• interpreted language - Lisp, 1958, maybe something before.

  • conditional & loop structures - Bletchley Park Bombe 1940s ( ran in a loop ). Jacquard, 1801

  • the array - as a contiguous chunk of memory with an index, Bletchley Park or Manchester Baby, 1940s

  • the dictionary (Hashtable) - ?

  • allowance of multi-threading - Jacquard, 1801; Multix 1965

  • functional programming (functions as data) - Godel, 1930s

  • object orientation

    • Simula ( Dahl and Nygaard 1967 ) for class based OO with inheritance
    • CLU ( Liskov 1975 ) iterators had a common interface, and allowed abstract data types with encapsulated state and behaviour
    • Smalltalk ( Kay late 1970s ) 'everything is an object'
    • Eifell ( Meyer 1986 ) design by contract influenced Java's interfaces
  • generics - generic methods ( Lisp again ) or parametric types ( modula??? )?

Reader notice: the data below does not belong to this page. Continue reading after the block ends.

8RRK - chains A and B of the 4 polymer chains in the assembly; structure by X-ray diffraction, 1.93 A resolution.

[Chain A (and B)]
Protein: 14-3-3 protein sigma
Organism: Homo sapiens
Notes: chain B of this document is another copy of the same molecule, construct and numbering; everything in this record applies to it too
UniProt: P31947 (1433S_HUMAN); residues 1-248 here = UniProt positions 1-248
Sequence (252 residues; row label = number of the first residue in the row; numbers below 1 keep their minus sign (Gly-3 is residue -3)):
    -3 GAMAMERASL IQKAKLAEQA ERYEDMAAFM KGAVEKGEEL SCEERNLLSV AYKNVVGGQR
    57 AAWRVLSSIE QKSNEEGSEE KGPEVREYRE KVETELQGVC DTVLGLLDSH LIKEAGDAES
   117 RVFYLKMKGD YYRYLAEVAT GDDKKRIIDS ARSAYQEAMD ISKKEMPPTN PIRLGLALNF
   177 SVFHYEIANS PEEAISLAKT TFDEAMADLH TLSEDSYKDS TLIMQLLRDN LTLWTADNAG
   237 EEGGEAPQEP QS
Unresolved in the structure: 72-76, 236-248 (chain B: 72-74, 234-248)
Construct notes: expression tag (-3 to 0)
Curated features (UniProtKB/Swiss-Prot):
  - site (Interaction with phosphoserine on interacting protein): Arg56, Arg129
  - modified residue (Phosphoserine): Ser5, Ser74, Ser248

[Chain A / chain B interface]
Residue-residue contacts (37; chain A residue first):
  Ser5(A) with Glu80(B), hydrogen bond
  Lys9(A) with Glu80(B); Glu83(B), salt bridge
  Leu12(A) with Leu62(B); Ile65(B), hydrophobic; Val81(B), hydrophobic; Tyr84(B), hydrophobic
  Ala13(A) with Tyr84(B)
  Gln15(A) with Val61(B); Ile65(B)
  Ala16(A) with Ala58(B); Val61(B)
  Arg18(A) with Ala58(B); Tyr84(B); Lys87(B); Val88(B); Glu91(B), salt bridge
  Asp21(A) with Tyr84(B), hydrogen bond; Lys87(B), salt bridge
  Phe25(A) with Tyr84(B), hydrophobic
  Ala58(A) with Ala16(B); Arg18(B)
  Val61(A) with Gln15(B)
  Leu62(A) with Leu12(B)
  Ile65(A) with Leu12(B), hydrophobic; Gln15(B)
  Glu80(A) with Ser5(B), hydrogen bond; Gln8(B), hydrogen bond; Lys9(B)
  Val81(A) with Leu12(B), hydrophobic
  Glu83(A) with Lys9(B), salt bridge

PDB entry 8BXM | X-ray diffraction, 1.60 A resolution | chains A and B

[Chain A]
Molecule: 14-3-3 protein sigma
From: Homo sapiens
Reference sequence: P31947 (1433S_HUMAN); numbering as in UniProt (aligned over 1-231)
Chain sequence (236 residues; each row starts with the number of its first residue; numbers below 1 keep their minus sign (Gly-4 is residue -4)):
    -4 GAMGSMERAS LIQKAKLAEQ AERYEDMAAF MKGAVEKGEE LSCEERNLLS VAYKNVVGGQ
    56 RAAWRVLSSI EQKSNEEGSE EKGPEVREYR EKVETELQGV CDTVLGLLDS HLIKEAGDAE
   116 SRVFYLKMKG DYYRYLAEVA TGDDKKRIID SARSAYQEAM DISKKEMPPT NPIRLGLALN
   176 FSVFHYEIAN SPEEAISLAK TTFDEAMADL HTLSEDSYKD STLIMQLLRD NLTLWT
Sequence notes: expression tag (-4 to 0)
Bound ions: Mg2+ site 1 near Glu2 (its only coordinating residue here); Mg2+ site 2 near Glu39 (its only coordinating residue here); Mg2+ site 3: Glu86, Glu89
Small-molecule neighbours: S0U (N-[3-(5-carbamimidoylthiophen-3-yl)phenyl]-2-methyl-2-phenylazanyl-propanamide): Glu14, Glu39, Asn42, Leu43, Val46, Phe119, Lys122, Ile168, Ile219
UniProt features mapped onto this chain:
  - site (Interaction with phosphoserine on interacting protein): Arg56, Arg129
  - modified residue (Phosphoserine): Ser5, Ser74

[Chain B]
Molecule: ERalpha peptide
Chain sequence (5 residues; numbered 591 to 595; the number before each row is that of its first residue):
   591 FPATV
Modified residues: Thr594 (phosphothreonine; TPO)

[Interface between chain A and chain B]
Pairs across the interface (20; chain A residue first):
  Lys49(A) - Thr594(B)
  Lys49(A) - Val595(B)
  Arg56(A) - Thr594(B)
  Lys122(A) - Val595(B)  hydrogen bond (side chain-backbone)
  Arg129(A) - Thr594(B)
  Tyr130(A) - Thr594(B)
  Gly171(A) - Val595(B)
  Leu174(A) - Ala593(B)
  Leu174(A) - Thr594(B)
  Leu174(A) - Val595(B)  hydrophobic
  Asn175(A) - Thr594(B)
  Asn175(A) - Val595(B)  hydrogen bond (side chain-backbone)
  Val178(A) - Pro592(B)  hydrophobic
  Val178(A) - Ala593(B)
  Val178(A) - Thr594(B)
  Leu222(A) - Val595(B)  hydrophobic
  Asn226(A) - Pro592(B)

• aspect-oriented programming - common lisp meta-object protocol, late 1980s

  • meta-programming - lisp macros, sometime in the 50s or 60s

share|improve this answer
That Jacquard joke is brilliant! – Jörg W Mittag Jul 6 '09 at 9:24
Just two minor quibbles: there is no such thing as a compiled language or an interpreted language. Whether someone uses a compiler or an interpreter to implement a language is an internal implementation detail of that specific language implementation and has nothing whatsoever to do with that language. Case in point: the vast majority of Lisp implementations are actually compiled. – Jörg W Mittag Jul 6 '09 at 9:27
@Jorg: You have a fair point, but I think the terms are still valid. According to the oracle Wikipedia, there are too: and – Noldorin Jul 6 '09 at 10:02
I'd remove SmallTalk. Simula was clearly the first, and defined the word "class". – John Saunders Jul 6 '09 at 11:21

You could use a language graph here: and Wikipedia to find answers. For starters: functions, loops and conditionals are with us since Fortran. And then, in 1958 Lisp arrived, I think some will argue that the rest came then :)